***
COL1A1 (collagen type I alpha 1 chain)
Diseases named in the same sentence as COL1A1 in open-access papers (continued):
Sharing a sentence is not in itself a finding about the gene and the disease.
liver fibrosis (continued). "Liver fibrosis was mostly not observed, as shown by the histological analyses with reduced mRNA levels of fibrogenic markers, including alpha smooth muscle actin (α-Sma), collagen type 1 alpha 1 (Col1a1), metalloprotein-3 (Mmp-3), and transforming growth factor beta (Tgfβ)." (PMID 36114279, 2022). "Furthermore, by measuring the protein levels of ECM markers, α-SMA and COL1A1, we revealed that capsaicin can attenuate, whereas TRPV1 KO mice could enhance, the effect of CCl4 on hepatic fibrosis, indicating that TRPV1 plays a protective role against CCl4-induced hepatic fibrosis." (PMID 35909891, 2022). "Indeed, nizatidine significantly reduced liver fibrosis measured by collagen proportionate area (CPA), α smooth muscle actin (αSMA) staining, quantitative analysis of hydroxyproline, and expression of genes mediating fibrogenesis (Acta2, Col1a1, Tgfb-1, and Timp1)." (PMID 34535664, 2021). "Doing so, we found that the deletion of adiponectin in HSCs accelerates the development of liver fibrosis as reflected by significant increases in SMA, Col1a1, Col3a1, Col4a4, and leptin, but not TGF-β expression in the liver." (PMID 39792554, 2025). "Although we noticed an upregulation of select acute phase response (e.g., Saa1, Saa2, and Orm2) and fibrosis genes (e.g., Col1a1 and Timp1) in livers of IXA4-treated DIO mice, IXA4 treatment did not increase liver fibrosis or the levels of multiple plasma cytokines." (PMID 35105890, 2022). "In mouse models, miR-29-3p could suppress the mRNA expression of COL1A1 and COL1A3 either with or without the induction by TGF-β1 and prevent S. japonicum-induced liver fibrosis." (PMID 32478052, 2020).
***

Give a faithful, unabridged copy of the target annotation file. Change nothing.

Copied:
COL1A1 (collagen type I alpha 1 chain)
Diseases named in the same sentence as COL1A1 in open-access papers (continued):
Sharing a sentence is not in itself a finding about the gene and the disease.
liver fibrosis (continued). "Liver fibrosis was mostly not observed, as shown by the histological analyses with reduced mRNA levels of fibrogenic markers, including alpha smooth muscle actin (α-Sma), collagen type 1 alpha 1 (Col1a1), metalloprotein-3 (Mmp-3), and transforming growth factor beta (Tgfβ)." (PMID 36114279, 2022). "Furthermore, by measuring the protein levels of ECM markers, α-SMA and COL1A1, we revealed that capsaicin can attenuate, whereas TRPV1 KO mice could enhance, the effect of CCl4 on hepatic fibrosis, indicating that TRPV1 plays a protective role against CCl4-induced hepatic fibrosis." (PMID 35909891, 2022). "Indeed, nizatidine significantly reduced liver fibrosis measured by collagen proportionate area (CPA), α smooth muscle actin (αSMA) staining, quantitative analysis of hydroxyproline, and expression of genes mediating fibrogenesis (Acta2, Col1a1, Tgfb-1, and Timp1)." (PMID 34535664, 2021). "Doing so, we found that the deletion of adiponectin in HSCs accelerates the development of liver fibrosis as reflected by significant increases in SMA, Col1a1, Col3a1, Col4a4, and leptin, but not TGF-β expression in the liver." (PMID 39792554, 2025). "Although we noticed an upregulation of select acute phase response (e.g., Saa1, Saa2, and Orm2) and fibrosis genes (e.g., Col1a1 and Timp1) in livers of IXA4-treated DIO mice, IXA4 treatment did not increase liver fibrosis or the levels of multiple plasma cytokines." (PMID 35105890, 2022). "In mouse models, miR-29-3p could suppress the mRNA expression of COL1A1 and COL1A3 either with or without the induction by TGF-β1 and prevent S. japonicum-induced liver fibrosis." (PMID 32478052, 2020).